PS 78-52 - A landscape ecological evaluation of avian fauna habitats at the wetland minefields of civilian control zone close to the Demilitarized Zone (DMZ) of Korea

Friday, August 12, 2011
Exhibit Hall 3, Austin Convention Center
Seunghwa Yoo, Landscape Architecher, The Graduate School of Environmental Studies, Seoul National University, Seoul, Korea, Republic of (South), JongJun Park, Environmental Planning Institute, Seoul National University, Seoul, Korea, Republic of (South) and Chonghwa Park, Seoul National Univesity, Seoul, Korea, Republic of (South)

Almost all riparian forests in Korea have been transformed to urban areas in recent years. However, a wide expanse of riparian and lowland forests at the Demilitarized Zone (DMZ) and the civilian control zone (CCZ) have been kept from development. Minefields were located to block possible enemy invasion routes nearly 50 years ago in the CCZ. They have become good preserves for avian community in this heavily populated and industrialized country. In this study, we evaluated the landscape ecological value of selected minefields as a habitat of the forest bird community. The avian fauna of three minefields of 85ha, 174ha, and 406ha were evaluated by comparing that of three control sites. Average number of forest bird species, number of individuals, species diversity index, species richness, and species evenness were analyzed according to the size of patch and environmental characteristics such as the presence of wetland and connectivity. Community similarity was evaluated between test and control plots.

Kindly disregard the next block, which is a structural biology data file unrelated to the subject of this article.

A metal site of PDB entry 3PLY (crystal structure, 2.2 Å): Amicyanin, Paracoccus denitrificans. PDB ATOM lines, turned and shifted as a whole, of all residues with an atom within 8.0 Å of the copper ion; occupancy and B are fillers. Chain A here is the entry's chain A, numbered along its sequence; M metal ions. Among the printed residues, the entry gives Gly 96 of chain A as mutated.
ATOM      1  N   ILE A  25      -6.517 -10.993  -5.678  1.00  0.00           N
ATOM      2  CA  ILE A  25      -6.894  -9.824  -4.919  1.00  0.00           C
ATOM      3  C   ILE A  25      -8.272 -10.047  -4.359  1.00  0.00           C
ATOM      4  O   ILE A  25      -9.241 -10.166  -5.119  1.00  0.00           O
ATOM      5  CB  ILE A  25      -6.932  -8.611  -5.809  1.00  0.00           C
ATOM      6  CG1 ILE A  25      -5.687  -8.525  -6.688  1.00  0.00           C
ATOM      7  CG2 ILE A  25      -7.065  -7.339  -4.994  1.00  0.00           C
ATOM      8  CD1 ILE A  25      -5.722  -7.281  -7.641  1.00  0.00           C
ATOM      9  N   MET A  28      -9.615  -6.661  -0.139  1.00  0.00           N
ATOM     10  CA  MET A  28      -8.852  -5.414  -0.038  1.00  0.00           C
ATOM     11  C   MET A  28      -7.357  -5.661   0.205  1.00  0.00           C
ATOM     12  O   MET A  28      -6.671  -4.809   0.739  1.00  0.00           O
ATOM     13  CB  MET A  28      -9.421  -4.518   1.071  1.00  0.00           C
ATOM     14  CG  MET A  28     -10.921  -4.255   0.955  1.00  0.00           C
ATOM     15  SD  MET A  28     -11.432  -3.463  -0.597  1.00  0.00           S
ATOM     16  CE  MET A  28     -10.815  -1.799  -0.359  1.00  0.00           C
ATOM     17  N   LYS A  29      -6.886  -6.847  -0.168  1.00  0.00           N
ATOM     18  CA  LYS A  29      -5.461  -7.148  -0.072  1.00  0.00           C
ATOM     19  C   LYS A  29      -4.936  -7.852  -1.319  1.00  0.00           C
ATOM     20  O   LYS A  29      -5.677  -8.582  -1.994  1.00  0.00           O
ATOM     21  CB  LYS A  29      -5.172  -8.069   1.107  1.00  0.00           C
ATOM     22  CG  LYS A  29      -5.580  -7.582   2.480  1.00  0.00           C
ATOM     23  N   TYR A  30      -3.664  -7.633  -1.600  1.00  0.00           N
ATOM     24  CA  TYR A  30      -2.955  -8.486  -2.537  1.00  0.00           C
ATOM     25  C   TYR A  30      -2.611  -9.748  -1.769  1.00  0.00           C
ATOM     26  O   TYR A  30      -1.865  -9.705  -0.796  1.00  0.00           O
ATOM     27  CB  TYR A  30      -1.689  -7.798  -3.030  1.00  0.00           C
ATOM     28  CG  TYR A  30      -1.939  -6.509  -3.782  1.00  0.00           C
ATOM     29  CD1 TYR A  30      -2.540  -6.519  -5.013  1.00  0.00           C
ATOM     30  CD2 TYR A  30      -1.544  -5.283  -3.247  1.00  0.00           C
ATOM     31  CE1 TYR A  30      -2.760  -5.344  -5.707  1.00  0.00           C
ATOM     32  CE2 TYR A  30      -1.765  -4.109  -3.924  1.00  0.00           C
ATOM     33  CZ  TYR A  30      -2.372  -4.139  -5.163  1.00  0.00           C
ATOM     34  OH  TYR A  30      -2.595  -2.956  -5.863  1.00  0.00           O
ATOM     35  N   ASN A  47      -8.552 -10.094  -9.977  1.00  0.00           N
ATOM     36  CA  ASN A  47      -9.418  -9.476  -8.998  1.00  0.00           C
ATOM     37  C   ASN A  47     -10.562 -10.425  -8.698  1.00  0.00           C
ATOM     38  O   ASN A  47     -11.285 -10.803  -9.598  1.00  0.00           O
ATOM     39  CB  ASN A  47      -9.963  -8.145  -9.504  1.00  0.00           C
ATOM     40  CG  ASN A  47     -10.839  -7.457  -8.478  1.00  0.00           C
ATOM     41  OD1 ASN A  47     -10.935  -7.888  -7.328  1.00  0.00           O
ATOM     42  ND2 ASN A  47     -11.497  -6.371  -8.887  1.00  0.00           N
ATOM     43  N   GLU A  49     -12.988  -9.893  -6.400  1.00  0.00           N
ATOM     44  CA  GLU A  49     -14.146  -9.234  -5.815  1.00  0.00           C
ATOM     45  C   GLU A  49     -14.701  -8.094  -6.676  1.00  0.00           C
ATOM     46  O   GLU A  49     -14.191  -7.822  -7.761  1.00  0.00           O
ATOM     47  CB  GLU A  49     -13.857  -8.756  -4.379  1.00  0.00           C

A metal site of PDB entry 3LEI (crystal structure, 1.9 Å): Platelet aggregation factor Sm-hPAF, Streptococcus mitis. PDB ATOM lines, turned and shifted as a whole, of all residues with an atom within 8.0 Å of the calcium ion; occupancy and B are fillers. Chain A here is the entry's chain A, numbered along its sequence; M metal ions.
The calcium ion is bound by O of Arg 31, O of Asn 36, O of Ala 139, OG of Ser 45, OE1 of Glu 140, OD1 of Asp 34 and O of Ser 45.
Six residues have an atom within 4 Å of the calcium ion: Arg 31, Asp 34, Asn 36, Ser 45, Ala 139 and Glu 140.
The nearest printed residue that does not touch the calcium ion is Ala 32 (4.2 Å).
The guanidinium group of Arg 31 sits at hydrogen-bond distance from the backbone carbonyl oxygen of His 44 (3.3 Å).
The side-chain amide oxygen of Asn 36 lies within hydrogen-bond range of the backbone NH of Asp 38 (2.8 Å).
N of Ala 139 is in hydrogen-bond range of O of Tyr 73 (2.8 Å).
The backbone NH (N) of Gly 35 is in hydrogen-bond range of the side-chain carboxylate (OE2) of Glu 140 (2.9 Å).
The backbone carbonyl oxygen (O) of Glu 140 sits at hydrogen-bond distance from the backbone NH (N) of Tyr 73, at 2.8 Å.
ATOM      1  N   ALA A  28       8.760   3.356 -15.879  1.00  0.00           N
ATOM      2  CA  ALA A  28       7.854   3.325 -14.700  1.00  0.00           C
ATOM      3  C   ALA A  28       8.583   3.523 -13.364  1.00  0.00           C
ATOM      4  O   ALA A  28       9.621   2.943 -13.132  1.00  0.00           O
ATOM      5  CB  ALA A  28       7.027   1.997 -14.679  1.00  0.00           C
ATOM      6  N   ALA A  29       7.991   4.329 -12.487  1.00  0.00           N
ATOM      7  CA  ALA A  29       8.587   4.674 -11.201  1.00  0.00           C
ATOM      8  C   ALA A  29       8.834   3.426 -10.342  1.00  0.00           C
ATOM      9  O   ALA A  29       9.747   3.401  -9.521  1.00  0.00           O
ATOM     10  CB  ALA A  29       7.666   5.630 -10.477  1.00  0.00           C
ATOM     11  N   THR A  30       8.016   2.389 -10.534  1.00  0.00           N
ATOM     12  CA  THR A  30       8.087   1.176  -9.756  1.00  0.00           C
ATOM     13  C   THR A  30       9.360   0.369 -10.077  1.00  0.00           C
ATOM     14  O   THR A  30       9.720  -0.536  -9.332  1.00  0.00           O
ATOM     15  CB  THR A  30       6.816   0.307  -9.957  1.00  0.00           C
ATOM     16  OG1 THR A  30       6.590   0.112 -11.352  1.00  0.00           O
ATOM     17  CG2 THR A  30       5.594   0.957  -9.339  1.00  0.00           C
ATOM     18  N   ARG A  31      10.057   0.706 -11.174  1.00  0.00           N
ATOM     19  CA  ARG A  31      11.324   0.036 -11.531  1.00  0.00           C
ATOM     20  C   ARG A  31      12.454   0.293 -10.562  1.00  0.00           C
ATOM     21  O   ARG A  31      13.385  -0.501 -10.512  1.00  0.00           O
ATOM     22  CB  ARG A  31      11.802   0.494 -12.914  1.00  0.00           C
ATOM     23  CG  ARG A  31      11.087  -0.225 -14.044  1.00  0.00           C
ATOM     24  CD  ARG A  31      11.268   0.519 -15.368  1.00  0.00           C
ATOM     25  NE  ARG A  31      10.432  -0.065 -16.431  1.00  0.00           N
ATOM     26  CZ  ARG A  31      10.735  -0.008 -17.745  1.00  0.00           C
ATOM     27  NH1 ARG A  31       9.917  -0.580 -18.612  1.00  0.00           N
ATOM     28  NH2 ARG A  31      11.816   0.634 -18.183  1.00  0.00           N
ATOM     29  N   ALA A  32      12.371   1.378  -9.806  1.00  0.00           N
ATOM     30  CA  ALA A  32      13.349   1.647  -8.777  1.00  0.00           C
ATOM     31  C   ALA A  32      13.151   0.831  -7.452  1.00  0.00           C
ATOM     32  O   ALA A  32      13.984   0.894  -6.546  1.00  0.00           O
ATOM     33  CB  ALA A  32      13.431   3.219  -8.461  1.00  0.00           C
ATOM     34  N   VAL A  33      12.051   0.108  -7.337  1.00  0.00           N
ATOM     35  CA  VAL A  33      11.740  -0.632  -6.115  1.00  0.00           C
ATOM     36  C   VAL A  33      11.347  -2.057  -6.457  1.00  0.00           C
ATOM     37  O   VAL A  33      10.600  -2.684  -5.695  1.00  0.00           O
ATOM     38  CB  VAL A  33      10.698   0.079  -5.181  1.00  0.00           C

Avian fauna can be summarized as follows. First, 63 species were recorded, and the most common species had 828 individuals. species diversity index was 3.8, and the species richness was 9.2. Species evenness was 93.3. Second, small, isolated forest patch had a low average number of species and individuals as expected. But, small forest patches with streams had higher bird density than patches without water surface. Third, forest patches with marsh wetland were evaluated as lower habitat quality than forest patches with stream wetland in terms of the bird species abundance per unit area, number of individuals per unit area, species diversity index, species richness index, and species evenness. Finally, Community similarity of the small forest patches with streams was similar with large connected forest. As a result, lowland forest patch was shown the good quality for the forest bird community in spite of small extents, and community structure was similar with mountain forest bird community. Thus, riparian forest restoration could improve the biodiversity of the forest bird community.

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